“Kids think with their brains cracked wide open; becoming an adult, I’ve decided, is only a slow sewing shut.”
- Jodi Picoult
There is a place on the borderlands of our consciousness, where the great beasts of human inventiveness—human potential—frolic and prowl. It is the realm where art and science, left brain attention to detail and right brain inspiration, are inextricably fused. Perhaps it is that “savage place…holy and enchanted,” described by Samuel Taylor Coleridge in his enigmatic poem “Kubla Khan”. The place where he found himself midst laudanum-fueled delirium, and to which he longed to return. A land filled with wonders; the wild, lonely realm where Albert Einstein and Frida Kahlo wandered freely. Walking in such a place, looking out at the awe-inspiring vistas, breathing in the richly perfumed air, what spores might insinuate themselves into the hemispheres of your brain? Would you catch glimpses of the ghosts of the great navigators and explorers who had left their footprints there? William Shakespeare, Leonardo da Vinci, J.S. Bach, Marie Curie, Stanley Kubrick, Miles Davis, Georgia O’Keefe, Billie Holiday. There are many who have passed through those gates, yet still far too few.
Children, I believe, travel more lightly and easily into that world of inspiration and imagination. Before we are taught otherwise, we are all born explorers, born navigators, artists, scientists, poets, philosophers. At what point, I wonder, do so many of us lose that gift of the wild, unfettered mind. At what point do we learn and accept our “limitations”?
As a teacher, I worry that the institutions whose purpose is to educate our children, and young adults too often take part in what Picoult in the above quote describes as the “slow sewing shut.” Too often, we are concerned with a process of socializing and creating mediocre citizens who conform to outdated norms of right-thinking and obedience to the status quo. Too often, joy, energy, curiosity, and wonder are stamped out by the clumsy boots of bureaucratic institutions, as if they were stray sparks that have landed on the precious Persian carpet of our accepted values. Some of this is clearly by design. Some of it is purely a result of systemic inadequacies. Either way, it keeps many of the brightest and the best from achieving, or even getting a sense of, their full potential.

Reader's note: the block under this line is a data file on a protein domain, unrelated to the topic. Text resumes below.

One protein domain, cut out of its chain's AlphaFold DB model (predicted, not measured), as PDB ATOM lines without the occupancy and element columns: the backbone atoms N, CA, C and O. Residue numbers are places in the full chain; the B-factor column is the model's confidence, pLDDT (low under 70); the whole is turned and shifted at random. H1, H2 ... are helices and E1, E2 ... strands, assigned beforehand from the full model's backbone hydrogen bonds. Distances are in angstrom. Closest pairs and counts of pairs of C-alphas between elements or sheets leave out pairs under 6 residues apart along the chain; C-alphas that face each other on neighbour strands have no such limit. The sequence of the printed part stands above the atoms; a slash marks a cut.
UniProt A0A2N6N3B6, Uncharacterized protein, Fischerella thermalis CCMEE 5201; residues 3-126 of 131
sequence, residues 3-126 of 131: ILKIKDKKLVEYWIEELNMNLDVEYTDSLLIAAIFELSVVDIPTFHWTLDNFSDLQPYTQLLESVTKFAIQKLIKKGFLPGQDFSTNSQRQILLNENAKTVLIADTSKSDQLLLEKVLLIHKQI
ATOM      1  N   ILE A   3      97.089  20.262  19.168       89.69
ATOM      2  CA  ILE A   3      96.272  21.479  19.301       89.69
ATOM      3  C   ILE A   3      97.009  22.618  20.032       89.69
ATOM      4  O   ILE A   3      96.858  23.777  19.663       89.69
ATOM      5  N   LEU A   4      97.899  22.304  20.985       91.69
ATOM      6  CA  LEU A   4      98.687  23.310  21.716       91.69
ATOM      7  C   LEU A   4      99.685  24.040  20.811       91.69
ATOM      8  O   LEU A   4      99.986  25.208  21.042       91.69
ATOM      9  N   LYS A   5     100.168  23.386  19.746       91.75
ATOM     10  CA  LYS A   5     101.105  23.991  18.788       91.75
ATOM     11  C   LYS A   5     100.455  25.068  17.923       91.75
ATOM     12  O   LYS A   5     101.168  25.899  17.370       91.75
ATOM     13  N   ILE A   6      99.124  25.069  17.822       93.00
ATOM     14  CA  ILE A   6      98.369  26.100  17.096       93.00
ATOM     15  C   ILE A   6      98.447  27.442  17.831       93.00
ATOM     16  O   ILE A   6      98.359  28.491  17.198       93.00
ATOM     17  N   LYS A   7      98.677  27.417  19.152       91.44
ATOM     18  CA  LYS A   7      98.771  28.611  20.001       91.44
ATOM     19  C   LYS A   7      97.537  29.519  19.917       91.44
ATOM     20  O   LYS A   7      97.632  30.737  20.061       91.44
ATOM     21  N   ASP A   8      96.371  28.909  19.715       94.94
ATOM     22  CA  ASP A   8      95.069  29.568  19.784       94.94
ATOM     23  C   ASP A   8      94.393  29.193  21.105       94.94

It seems to me that if we are to survive and thrive as a species, we must find a way to unlock that portal into a world of unlimited possibilities, allowing more and more of humanity to pass through. It truly feels as though we are in dire times, on the brink of so many potential disasters. Now, more than ever, we need to weld together inspiration and practicality. We need to free our minds of self-defeating limitations and binary ways of seeing the world. We need to find solutions that bring together heart and soul, brain and body. We need to push forward to the edge of that great continent of human potential. We need to find the uncharted ocean there, dive into the intermingled currents of surrealism and science, poetry and mechanics, spirituality and physics, and break surface once more with some pearls of elegant understanding. It is the only way we might save ourselves.
It is treacherous water, though, when we’ve been taught to believe we are not able to swim. Perhaps, if we do our jobs well as parents and educators, future generations just might see that enchanted place as their homeland—and migrate more freely.